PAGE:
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The History of the Collections contained in the Natural History Departments of the British Museum

Nature volume 71, page 485 (23 March 1905) | Download Citation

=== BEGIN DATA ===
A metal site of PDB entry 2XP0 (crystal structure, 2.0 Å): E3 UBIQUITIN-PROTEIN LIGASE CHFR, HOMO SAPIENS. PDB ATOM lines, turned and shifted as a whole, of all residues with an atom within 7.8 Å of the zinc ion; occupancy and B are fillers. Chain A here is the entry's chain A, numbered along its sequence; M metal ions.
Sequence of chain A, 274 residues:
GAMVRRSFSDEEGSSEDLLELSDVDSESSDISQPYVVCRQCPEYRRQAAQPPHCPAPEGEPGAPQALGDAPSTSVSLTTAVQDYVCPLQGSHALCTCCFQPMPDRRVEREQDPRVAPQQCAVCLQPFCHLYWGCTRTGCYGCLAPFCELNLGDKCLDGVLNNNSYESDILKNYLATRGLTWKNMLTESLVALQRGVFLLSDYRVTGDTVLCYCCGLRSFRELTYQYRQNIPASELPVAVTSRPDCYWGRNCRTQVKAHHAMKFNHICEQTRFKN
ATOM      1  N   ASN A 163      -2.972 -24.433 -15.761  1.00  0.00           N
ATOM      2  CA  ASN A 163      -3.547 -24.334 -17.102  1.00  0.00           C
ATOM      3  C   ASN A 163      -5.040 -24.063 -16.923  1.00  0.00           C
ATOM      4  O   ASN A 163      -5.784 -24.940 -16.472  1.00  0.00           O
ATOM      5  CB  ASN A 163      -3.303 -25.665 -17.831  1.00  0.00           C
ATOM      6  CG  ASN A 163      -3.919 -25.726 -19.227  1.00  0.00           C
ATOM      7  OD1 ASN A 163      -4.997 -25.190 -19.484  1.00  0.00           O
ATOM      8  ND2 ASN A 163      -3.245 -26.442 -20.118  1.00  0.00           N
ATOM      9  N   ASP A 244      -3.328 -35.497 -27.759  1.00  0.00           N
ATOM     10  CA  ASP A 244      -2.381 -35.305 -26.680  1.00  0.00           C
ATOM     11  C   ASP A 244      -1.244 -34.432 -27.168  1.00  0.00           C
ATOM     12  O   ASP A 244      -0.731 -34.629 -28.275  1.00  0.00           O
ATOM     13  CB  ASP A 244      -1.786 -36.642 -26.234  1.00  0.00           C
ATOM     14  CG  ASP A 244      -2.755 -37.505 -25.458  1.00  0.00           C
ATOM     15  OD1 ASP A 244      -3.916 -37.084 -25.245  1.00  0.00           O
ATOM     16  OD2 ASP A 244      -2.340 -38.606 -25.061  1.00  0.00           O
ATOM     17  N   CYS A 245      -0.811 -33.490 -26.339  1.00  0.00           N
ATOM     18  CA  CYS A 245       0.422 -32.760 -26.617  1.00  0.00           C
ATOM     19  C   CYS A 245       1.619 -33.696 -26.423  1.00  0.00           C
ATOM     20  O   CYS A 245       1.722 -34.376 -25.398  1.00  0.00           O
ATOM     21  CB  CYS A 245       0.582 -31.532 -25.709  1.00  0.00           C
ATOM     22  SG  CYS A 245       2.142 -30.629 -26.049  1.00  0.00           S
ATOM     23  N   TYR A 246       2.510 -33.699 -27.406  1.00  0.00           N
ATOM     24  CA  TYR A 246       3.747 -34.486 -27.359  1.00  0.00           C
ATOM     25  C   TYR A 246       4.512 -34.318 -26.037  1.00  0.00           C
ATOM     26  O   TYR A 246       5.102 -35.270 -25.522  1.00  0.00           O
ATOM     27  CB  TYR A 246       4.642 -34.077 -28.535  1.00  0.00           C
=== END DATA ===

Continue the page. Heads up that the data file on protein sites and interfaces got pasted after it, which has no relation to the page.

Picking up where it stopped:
EVERY museum of the first rank has two histories, one of which is usually written but rarely published—the history of the gradual accumulation of the museum material, by purchase, exchange, or donation, and another, which can hardly ever be written—the history of the internal metabolism, the arrangement and re-arrangement, the differentiation and integration, the “Kampf der Theile im Organismus.” It may not be difficult to indicate how various museums have adapted themselves to the advance of science and to their growing constituency under the influence of effective directors, how nature has crept in between the teeth of the abstractive scientific fork, how evolutionary series have replaced static taxonomic displays, how problems of practical human interest have been recognised, how a mere chamber of horrors has become an introduction to a rational study of pathological variation, and so on; but who can ever tell the detailed physiological story of the metamorphoses? For the great museum is an organism of many parts, each with its spiritus rector, each developing independently, and yet in cooperation with the rest. It may not be difficult to show how a museum has changed or is changing as the various objectives— for instruction, for investigation, for inspiration— have become more clear to the organisers; when, for instance, the simple step is taken of discriminating between what can be usefully exhibited and what should be as usefully concealed; but who can ever tell how much even this simple step costs? Is the priceless connecting link to be shown with blinds up or with blinds down, or not at all? But we must not intrude further into the real history of a great museum; it is an intricate story of thrust and parry between keepers and their environment, both animate and inanimate. The history before us is a history, not of the British Museum (Natural History Departments) as a growing organism; it is the history of the collections—a story of accretion.

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